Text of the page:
"With education, there is hope, and a future of their choosing," Andre Agassi tells PEOPLE
He burst onto the tennis scene in 1986, complete with long, frosted hair, a fierce two-handed backhand, and a cool catchphrase (Image Is Everything). Over the span of his 21-year-career, Andre Agassi, 45, won eight Grand Slams and became one of the most popular athletes of his generation. These days, though, he’s into a different kind of game.
Agassi has teamed up with the Silicon Valley-based tech company, Square Panda, to promote the Square Panda Phonics Playset, a fun interactive learning system that uses phonics to teach kids, ages two to eight, how to read.
How it works: A child picks up a color-coded letter from the alphabet and puts it in a box to form a word, then the tablet pronounces any combination of letters a child creates. Agassi recently visited a classroom to test the tablet with some kids, and had as much of a blast as they were, dishing out verbal high-fives (“You’re a great speller!”) and offer a few helpful hints (“W – we need a W!”).
“I’m interested in anything that’s educationally related,” Agassi tells PEOPLE. He’s not kidding. In 1994, he started the Andre Agassi Foundation for Education, which is dedicated to helping disadvantaged children get an education. Since the foundation was created, more than $180 million has been raised to improve public education in the U.S.
In 2001, he opened the Andre Agassi College Preparatory Academy, a charter school, in Las Vegas. A partnership with real estate executive Bobby Turner has resulted in some 50 charter schools being built across the country, with plans to develop as many as 130 additional schools over the next five years.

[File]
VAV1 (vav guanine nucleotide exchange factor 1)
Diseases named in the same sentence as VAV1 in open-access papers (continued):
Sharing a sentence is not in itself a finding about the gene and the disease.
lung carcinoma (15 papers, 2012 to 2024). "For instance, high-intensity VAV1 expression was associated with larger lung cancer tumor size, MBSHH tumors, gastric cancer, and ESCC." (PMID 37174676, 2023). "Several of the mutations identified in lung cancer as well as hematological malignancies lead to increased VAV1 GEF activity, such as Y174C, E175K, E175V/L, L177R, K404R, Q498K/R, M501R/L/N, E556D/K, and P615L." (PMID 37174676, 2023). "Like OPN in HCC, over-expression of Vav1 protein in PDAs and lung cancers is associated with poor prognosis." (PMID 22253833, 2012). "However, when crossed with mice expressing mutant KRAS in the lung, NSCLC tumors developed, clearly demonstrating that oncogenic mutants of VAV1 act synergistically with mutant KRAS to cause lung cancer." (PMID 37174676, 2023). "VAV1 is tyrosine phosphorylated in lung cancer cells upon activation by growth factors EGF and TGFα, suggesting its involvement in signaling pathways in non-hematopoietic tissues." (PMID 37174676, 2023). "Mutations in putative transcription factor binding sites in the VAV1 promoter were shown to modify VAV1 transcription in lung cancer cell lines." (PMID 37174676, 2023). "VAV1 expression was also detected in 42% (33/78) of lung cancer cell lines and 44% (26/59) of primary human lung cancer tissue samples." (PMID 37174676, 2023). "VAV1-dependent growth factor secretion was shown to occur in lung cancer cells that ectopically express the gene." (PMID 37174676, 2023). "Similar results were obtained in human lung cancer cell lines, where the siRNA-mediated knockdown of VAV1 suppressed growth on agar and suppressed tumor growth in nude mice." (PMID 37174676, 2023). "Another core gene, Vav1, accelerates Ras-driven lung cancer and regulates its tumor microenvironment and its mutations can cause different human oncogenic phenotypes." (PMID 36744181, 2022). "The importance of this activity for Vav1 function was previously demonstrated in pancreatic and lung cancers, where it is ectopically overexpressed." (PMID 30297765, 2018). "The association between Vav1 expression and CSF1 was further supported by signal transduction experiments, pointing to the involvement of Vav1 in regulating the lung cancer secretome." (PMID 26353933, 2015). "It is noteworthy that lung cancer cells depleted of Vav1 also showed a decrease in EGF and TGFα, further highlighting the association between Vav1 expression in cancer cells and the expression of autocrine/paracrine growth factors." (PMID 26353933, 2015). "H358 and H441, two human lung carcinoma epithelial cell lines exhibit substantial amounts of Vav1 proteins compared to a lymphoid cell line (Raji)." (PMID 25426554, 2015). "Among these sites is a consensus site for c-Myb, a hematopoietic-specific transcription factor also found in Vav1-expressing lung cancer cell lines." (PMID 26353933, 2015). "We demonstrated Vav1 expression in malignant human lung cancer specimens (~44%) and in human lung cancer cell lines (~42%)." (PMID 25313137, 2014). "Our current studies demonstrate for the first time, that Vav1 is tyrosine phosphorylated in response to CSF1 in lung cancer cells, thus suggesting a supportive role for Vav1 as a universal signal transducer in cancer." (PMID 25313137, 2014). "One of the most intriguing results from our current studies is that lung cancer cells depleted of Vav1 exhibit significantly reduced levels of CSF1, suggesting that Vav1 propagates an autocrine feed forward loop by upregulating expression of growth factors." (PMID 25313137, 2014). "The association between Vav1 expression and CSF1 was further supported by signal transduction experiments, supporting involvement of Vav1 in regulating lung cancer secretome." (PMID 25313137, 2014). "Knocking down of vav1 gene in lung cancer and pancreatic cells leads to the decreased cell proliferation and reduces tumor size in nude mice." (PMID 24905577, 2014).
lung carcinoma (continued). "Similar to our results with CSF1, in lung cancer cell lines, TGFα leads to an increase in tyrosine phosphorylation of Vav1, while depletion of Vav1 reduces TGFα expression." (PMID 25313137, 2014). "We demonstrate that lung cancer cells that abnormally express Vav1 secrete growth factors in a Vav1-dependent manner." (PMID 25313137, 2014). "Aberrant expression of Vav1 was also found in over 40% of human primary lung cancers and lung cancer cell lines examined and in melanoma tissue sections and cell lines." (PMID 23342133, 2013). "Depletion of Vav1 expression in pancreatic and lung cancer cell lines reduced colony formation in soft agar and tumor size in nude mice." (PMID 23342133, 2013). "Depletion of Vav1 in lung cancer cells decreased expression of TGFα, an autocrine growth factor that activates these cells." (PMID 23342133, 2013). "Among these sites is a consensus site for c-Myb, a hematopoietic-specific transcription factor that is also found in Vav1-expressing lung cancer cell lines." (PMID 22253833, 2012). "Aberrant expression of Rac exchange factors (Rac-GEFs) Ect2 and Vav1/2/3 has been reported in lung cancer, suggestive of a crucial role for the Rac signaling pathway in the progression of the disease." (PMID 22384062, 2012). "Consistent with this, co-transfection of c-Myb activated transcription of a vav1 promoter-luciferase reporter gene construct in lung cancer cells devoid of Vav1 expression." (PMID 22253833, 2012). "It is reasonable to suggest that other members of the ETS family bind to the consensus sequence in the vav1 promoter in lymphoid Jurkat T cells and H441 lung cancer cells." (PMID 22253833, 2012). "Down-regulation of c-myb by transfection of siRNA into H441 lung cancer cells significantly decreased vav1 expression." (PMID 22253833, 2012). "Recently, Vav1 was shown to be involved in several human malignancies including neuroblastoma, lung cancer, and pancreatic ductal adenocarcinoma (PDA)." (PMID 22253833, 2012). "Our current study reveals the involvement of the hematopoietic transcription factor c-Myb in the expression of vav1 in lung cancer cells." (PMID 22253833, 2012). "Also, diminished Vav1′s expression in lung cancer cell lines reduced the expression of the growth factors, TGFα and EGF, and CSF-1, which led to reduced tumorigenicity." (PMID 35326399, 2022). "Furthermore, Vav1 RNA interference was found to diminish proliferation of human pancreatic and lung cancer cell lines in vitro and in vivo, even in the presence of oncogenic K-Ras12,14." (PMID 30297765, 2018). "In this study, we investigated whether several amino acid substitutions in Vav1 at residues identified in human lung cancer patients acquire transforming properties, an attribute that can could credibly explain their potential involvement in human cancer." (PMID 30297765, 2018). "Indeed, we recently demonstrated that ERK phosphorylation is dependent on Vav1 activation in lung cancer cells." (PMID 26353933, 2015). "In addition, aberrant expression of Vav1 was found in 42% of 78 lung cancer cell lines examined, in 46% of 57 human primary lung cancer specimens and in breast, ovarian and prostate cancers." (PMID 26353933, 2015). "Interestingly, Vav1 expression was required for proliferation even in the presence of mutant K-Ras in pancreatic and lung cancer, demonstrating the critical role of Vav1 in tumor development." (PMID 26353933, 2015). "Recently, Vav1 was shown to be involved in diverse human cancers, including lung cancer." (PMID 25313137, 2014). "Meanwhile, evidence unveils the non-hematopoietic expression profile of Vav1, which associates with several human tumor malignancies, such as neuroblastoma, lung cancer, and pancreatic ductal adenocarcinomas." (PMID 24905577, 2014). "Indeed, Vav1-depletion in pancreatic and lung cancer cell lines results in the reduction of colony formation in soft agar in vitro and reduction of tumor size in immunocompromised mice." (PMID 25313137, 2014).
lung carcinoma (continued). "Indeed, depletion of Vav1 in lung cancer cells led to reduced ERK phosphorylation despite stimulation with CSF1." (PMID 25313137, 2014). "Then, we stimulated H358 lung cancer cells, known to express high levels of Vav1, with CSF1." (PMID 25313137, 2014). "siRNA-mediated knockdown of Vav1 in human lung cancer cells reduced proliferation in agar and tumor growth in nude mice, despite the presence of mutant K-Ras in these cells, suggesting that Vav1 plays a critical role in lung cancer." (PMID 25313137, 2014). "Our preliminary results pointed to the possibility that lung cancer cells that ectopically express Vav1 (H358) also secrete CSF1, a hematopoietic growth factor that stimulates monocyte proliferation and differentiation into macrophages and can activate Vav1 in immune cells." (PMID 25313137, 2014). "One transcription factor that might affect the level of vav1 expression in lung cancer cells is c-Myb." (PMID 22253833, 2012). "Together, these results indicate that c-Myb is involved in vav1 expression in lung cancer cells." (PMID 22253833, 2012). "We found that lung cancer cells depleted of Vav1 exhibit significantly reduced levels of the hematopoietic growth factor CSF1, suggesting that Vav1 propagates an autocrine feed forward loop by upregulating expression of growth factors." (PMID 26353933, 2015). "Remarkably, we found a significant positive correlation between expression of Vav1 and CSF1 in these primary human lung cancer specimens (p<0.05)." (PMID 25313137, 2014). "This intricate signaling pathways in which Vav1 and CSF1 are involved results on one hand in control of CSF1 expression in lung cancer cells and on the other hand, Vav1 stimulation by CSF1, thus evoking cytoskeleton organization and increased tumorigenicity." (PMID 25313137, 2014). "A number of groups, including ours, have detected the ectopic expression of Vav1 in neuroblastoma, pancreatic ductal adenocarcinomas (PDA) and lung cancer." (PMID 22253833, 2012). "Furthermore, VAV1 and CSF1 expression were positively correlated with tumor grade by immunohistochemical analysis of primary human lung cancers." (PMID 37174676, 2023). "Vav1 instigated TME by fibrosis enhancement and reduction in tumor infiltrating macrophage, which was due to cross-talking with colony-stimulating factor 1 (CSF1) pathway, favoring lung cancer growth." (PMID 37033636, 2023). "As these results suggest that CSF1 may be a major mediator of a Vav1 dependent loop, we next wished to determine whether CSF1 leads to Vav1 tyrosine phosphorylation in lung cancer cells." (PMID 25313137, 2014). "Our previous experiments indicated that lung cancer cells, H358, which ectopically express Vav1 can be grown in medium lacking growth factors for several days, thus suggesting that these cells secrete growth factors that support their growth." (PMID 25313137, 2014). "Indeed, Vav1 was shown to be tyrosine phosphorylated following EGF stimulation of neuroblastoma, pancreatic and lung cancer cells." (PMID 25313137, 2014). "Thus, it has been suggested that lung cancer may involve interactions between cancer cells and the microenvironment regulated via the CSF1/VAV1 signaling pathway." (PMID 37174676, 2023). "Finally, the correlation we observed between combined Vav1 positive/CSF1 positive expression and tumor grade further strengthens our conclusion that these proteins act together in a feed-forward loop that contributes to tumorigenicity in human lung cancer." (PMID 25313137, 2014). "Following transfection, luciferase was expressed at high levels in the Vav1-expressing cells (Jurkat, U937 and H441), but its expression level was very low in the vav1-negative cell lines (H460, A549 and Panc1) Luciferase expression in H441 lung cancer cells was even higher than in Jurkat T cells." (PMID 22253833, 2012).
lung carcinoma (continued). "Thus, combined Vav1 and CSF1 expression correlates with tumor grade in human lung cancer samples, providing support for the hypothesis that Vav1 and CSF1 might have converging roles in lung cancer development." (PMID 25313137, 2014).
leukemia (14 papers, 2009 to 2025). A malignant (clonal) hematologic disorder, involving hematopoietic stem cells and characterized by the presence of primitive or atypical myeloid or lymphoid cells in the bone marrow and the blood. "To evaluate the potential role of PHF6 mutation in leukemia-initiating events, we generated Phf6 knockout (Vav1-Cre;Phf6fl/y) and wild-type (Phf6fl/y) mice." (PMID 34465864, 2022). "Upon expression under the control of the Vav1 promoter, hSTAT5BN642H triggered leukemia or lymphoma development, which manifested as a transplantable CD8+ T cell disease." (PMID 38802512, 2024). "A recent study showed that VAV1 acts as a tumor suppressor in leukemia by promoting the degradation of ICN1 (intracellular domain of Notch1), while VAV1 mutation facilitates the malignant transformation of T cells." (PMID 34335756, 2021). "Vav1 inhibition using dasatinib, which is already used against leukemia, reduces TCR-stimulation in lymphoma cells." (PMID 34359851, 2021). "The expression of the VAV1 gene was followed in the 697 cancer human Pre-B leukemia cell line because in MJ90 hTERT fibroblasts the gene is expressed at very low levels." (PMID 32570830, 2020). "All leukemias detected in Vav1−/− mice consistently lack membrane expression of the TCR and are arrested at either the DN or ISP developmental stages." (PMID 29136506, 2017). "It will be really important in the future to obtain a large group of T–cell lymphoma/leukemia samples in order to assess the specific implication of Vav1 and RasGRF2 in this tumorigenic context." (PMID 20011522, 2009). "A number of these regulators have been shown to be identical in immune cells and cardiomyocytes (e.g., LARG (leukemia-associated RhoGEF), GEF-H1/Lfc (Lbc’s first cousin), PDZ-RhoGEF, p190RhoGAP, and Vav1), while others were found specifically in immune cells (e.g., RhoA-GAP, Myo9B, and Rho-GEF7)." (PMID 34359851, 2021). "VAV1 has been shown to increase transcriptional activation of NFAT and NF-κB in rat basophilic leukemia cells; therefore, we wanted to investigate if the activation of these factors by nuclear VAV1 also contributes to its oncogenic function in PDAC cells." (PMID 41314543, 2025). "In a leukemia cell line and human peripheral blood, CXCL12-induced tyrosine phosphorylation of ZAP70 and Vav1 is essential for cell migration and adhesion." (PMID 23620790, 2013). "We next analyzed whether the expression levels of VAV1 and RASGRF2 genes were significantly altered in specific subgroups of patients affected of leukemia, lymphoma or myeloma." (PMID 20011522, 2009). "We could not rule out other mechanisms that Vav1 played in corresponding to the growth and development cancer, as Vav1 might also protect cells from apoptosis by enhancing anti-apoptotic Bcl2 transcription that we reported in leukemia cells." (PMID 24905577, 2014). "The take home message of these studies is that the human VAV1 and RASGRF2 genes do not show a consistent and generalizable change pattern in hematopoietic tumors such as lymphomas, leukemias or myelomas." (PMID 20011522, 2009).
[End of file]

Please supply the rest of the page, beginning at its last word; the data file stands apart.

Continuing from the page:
A big part of Agassi’s passion for education is personal. Sent to a tennis academy at age 13, he’s always felt that he had sacrificed his schooling in pursuit of tennis success.
“I didn’t have a choice in my life,” he says. “I just focused on tennis. And the thought of what would have happened had I not succeeded was kind of overwhelming.”
Of course, Agassi’s story had a happy ending – both on the court and off. He and his wife, former tennis star Steffi Graff, have been married for 14 years, and have two kids, 14-year-old son, Jaden, and 12-year-old daughter, Jaz. The couple has made a concerted effort not to push either of their kids into any one activity, but rather, let them find their own interests.
“My son plays baseball seven days a week and my daughter does hip-hop dance,” says Agassi, who adds that he and Graff “hold them to a high standard in everything they do,” schoolwork, included.
“Our children have had a great education,” Agassi says. “It’s my goal to get those same tools into the hands of other children. With education, there is hope, and a future of their choosing.”